I read “The Scarlet Letter” in high school, and we sat in our rows and went through the same old exercises. We read it, summarized it and had all of the same class discussions we had on every book: analyzing the characters, the themes, the moral of the story, etc. But then I had a chance to visit a friend at a prestigious Massachusetts boarding school, where they were reading the same book. One of these things was not like the other. At his boarding school, a class of 12 people sat at a roundtable, making comparisons between wearing the scarlet letter for adultery during the Salem Witch Trials and McCarthyism. It wasn’t until much later in life I realized that what they were doing was what most standards for education reform have been pushing for over the past decade: teaching critical thinking.
Critical Thinking: Only 1 out of 10 Teachers Teach It
Critical thinking is one of most important
21st-century learning skills,
scholars agree that it is key to college- and career-readiness, and it’s even been
linked to more positive life outcomes. But as important as critical thinking is, it is still a luxury good: only
1 out of 10 educators teach it, and that teacher usually teaches at a selective school or only teaches critical thinking to a select group of students. This is unacceptable. But fortunately, so many of our students are actually coming to school with enormous critical thinking potential, especially students from historically marginalized backgrounds, living in poverty and facing serious life challenges. Operating under constraints, stretching limited resources and having uncanny abilities to assess credibility are just some of the most powerful critical thinking skill-based assets they bring to the table. The problem is that critical thinking requires more than just skills. You also need to have the critical thinking disposition, or the habits and mindsets that allow you to consistently
apply these skills throughout your academic career, professional and personal life. But when we focus on the deficit-based view that tells us that our students are “low,” don’t know how to think and are not motivated to learn, we miss out on the tremendous opportunity we have to help them unleash their inherent critical thinking potential.
Three Practical Strategies to Activate Critical Thinking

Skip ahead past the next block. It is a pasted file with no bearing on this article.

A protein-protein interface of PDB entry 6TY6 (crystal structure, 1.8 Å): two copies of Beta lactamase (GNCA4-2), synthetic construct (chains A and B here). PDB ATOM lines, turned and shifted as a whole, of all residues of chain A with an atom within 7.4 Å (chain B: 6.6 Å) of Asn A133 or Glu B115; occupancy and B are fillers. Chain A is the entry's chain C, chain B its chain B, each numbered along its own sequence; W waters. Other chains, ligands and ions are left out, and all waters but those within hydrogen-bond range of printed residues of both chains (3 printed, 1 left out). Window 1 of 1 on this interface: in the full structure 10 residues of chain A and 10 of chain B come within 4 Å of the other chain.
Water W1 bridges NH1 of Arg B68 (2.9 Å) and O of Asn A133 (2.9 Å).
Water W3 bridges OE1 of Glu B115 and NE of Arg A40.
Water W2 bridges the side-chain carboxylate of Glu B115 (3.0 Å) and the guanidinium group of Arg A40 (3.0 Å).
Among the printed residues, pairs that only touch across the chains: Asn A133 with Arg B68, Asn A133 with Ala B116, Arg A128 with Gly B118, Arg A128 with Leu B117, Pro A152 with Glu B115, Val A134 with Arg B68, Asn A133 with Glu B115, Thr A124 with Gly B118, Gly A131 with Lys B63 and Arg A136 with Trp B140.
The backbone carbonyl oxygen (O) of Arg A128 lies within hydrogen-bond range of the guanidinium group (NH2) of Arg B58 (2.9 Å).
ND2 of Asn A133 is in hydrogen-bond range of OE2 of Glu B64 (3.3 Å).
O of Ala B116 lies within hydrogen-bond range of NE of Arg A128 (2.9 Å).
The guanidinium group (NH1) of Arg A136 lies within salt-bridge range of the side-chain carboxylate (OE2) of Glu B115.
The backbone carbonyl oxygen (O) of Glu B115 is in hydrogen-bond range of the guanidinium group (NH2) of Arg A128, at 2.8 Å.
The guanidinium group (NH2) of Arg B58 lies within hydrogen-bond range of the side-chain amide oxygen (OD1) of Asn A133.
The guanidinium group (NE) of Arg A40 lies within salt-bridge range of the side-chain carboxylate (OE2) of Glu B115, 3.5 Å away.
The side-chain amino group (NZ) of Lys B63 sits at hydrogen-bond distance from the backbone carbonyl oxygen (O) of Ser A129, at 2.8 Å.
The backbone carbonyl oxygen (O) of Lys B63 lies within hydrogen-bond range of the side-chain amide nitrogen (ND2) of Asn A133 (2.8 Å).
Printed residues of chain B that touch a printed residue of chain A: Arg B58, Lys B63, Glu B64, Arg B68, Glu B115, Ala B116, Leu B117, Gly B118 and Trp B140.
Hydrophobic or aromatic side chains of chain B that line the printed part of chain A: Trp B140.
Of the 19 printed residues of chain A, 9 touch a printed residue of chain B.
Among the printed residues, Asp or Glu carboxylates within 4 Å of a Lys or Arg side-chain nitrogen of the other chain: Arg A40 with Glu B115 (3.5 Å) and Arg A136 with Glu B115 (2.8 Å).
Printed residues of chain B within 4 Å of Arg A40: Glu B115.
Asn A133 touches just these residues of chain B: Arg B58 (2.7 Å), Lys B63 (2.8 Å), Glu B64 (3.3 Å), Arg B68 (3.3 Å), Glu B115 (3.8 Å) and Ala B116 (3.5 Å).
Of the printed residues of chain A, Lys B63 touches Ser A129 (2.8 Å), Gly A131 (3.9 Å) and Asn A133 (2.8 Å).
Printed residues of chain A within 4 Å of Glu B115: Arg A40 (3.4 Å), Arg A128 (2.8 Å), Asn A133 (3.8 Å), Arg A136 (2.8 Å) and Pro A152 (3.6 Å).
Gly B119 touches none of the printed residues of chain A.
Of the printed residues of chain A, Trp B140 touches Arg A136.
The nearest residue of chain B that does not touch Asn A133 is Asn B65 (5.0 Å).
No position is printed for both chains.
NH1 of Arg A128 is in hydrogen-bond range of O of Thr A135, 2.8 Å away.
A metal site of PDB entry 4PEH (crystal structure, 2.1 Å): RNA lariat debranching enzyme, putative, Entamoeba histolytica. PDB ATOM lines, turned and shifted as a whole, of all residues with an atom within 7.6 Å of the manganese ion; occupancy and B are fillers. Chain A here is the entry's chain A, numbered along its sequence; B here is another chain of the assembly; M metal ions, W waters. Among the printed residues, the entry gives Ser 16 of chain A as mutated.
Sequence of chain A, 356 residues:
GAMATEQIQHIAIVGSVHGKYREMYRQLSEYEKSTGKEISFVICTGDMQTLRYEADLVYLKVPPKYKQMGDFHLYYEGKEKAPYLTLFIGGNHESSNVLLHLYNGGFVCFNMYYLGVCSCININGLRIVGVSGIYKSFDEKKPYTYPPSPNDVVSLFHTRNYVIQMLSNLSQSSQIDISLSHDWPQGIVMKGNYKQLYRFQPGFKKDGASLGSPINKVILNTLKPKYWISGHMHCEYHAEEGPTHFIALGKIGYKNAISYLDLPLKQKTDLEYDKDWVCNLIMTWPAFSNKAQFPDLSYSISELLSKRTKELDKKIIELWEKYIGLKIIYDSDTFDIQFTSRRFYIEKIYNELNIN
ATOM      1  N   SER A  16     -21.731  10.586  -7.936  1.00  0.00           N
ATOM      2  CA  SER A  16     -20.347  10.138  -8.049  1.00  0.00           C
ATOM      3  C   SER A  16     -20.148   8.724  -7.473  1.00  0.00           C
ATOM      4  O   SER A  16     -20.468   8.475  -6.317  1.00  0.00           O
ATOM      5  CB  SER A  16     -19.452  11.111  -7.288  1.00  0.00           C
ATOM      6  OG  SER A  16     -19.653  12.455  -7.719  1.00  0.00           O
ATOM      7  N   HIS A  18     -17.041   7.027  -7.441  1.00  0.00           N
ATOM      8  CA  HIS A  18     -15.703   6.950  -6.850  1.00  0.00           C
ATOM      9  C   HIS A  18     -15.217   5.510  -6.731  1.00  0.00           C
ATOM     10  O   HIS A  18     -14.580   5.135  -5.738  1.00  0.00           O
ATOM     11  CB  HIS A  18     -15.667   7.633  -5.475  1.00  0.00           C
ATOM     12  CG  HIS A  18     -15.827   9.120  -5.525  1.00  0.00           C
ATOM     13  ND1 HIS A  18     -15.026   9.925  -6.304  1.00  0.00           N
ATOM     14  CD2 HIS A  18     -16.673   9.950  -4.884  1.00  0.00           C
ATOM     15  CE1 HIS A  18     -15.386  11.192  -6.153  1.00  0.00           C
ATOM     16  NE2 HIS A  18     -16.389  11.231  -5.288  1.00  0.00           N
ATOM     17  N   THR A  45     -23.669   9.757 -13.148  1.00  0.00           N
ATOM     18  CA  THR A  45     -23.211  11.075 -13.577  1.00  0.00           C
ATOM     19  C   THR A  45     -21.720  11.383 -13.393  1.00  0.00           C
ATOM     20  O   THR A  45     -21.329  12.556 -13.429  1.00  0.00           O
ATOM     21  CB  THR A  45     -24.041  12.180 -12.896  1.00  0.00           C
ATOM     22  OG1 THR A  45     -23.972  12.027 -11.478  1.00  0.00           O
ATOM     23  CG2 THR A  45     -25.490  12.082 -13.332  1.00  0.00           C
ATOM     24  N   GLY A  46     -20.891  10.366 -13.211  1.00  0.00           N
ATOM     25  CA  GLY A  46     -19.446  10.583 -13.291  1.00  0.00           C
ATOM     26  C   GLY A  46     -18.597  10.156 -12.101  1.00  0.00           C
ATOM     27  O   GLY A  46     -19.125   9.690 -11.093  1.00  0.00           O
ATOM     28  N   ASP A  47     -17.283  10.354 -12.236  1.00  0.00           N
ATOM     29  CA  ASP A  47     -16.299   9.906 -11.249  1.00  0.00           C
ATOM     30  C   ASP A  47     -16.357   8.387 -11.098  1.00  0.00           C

So here are three practical strategies educators can help students activate their innate critical thinking abilities:
1. Explicitly teach critical thinking at least once a week. Too many educators believe that they have to focus on just skill development because their students are too far behind. These educators are missing the tremendous opportunity to motivate students by asking them the rigorous questions that will force them to exceed your expectations and actually
apply these skills. Try to start every week with a big question, and have students use critical thinking to answer it by the end of the week.
2. Love mistakes, and help students love them, too. Mistakes are huge learning opportunities, and often are part of the innovation and design process, yet so many of our students are paralyzed by fear of mistakes. We can change this by helping students practice metacognition, or “thinking about their thinking” by asking questions like:
How do you know that’s correct?
How does that tie into what we’ve learned before?
What do you think (incorrect student) was thinking when he gave that answer?
What are the strengths and weaknesses of your argument?
3. Embrace and encourage conflict.Breaking news: Students love to argue. Maybe this isn’t breaking news, but educators have amazing opportunities to create powerful learning experiences by finding natural spaces for classroom debate. Using textual evidence to rank characters in a novel from best to worst, using mathematical reasoning to argue what method is the best to solve quadratic equations and putting historical figures on trial for their misdeeds are just some ideas on how to do this. This is just a small sample of strategies you can use to help all of our students develop the critical thinking skills, mindsets and habits, to help them live the highly successful lives they are fully capable of earning. But once you commit to valuing the potential our students are already bringing to the table, you are already on the right track!
Colin Seale is the founder/CEO of thinkLaw, an award-winning resource that helps educators teach critical thinking to all students using real-life legal cases and the president of the Charter School Association of Nevada. His new book